The article below, “Bonds and Banks” by Alasdair Macleod, is rare in these hyperbolic times. It provides a reasoned basis for the position that financial assets are grossly overvalued and that a major correction (collapse) is coming.
Broken clocks are correct twice a day. Doomsayers holding to their views are bound to be right eventually, sometimes even within their own lifetimes. Mr. Macleod is neither and provides a reasoned analysis.
Debt, not surprisingly, is expected to be the trigger for the correction in one way or another.
The Debt Issue
The world is awash in debt. Governments in most developed countries have taken on funded and unfunded (social promises) debt that has no hope of being honored. The amounts are beyond levels that are comprehensible. The laws of mathematics rather than the laws of economics are now in control. All governments are insolvent and hopelessly so. All are engaged in a fraud best described as a Ponzi Scheme. All are now in that narrowing and more rapidly moving spiral known as the debt death spiral, described in several articles on this site.
Governments are not the only skater on thin ice. In an effort to disguise economic weakness, government encouraged and enabled other economic entities within their domain to do the same. Banks overleveraged knowing they have the blessing and backing of the printing press known as the central bank. Individuals were encouraged to borrow more as a result of lowered credit standards and interest rates. ZIRP (zero interest rate policy) drives interest rates near zero for quality credit borrowers. Corporations took advantage of this “free” money to alter their capital structure — adding debt while buying back common stock. This act boosts reported earnings per share, making the companies appear to be doing better as a result of financial gimmickry.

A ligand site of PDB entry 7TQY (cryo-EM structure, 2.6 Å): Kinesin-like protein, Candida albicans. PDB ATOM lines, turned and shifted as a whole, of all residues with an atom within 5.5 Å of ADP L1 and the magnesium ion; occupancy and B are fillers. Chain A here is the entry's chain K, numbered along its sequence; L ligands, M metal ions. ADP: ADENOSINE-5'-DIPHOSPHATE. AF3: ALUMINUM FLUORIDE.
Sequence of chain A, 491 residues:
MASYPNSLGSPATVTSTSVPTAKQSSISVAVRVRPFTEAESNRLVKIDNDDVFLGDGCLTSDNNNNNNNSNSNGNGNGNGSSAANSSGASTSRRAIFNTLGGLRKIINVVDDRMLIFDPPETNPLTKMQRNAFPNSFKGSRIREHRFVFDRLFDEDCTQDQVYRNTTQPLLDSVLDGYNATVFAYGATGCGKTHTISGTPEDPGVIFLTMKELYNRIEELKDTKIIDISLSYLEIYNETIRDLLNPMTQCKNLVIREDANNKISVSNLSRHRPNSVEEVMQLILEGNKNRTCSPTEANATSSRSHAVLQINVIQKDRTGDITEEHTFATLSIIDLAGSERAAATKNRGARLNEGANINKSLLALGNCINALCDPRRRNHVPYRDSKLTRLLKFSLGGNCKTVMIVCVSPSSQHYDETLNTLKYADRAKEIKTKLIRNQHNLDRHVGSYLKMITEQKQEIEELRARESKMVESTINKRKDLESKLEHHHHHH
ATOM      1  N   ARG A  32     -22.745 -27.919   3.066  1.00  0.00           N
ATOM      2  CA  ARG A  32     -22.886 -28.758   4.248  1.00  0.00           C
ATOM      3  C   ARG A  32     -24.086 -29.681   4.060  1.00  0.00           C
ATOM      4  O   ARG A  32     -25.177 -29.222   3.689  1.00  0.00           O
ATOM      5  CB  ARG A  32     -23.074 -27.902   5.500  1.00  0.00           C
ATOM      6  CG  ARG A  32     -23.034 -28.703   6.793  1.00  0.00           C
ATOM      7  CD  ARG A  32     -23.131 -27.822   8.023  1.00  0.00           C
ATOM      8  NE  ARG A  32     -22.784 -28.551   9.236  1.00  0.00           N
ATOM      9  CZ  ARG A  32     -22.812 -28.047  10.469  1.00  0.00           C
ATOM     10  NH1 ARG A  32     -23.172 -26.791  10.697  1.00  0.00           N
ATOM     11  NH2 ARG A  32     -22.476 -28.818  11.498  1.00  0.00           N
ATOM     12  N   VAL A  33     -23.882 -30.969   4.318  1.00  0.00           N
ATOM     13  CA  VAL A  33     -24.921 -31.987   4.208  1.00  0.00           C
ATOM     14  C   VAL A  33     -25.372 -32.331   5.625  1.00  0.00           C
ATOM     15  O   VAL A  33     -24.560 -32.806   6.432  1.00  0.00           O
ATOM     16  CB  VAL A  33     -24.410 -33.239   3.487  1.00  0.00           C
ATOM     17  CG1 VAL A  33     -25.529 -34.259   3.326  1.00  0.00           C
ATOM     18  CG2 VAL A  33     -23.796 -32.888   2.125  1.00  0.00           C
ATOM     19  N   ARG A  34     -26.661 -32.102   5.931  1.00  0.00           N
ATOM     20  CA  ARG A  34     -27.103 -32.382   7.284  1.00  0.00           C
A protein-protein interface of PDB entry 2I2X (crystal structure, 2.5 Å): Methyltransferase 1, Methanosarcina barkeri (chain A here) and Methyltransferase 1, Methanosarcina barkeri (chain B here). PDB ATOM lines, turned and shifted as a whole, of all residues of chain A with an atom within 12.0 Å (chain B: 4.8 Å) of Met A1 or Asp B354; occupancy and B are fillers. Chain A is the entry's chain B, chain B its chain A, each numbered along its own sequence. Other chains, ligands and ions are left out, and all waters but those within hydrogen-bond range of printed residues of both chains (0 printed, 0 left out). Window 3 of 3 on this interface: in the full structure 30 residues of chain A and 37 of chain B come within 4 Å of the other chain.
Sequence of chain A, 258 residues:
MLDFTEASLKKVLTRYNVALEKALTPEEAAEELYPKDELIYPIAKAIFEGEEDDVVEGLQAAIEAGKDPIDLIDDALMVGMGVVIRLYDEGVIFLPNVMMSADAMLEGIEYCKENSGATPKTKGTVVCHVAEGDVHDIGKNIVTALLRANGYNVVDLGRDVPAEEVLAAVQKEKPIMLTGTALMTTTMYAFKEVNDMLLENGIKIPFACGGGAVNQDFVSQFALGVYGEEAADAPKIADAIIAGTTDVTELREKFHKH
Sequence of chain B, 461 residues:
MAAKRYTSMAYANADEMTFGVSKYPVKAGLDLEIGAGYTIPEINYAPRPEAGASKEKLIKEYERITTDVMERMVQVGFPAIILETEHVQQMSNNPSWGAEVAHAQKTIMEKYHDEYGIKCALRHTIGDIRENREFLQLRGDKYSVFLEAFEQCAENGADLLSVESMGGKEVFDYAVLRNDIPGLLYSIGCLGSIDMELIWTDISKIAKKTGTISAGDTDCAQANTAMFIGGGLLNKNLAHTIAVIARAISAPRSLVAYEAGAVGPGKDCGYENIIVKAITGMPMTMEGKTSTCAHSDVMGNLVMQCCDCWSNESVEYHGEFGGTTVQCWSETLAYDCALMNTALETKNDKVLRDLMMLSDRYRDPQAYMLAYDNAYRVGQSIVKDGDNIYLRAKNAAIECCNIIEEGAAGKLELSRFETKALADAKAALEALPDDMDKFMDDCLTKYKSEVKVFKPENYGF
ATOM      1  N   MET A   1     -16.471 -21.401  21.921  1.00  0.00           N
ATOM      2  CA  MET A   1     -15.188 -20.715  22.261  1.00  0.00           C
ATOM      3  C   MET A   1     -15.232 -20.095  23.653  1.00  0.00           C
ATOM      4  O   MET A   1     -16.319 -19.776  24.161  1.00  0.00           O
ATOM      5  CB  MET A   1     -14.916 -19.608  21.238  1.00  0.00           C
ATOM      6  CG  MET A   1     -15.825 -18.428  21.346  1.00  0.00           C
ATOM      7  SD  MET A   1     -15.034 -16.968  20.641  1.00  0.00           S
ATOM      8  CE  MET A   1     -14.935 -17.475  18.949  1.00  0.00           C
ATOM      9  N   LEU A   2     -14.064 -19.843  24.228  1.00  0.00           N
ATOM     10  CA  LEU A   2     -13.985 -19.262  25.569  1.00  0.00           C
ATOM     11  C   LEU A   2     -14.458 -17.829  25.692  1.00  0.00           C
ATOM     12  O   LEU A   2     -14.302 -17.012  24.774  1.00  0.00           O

The result of this debt enticement is that virtually every economic entity is over-leveraged. Government, banks, consumers and some corporations are borrowed out. Much of this occurred since 2000 as the Fed became more involved in “managing the economy.” The attempt to encourage every decision-making entity to spend beyond what was prudent characterized their “management efforts.” Those who took advantage of this false largess felt richer for the last twenty years. Now they are going to feel poorer.
Those whose jobs were destroyed by this misguided policy and whose lives were forever altered have already felt the pain. Those who believed they were doing well are the ones who are about to be hurt. They will feel poorer as they are forced to spend less than their income in order to service the excess debt they took on. Investors who believe they are geniuses because they stayed in the stock market are likely to get a very rude awakening.
Jim Rogers has a particularly pessimistic view, believing that the can that has been kicked for so long has run out of road:
I would suspect when we have this correction, it’s going to cause central banks to panic. There’s going to come a time when there is not much the central banks can do when they have lost all credibility. When governments have lost all credibility. They will print and spend and borrow, but there comes a time when people are just going to say We don’t want to play this game anymore. And at that point, the world has serious, serious problems because there’s nothing to rescue us.
Undoubtedly when the market epiphany occurs, the Fed will intervene on a scale never before seen or imagined. That will solve nothing! Central banks and governments have perpetrated this fraud.They will make one last, desperate attempt to prevent the inevitable correction. In doing so, they will be unable to save the market and may put the very foundations of society at risk.
The debt bubble is now so large that the slightest prick will burst it. Many look to Greece as the catalyst. A more reasonable, although not more comforting position, is that we will not see the precipitating factor coming. It is likely to be something small and off the radar (think Thai baht). In retrospect we will understand and rationalize causality.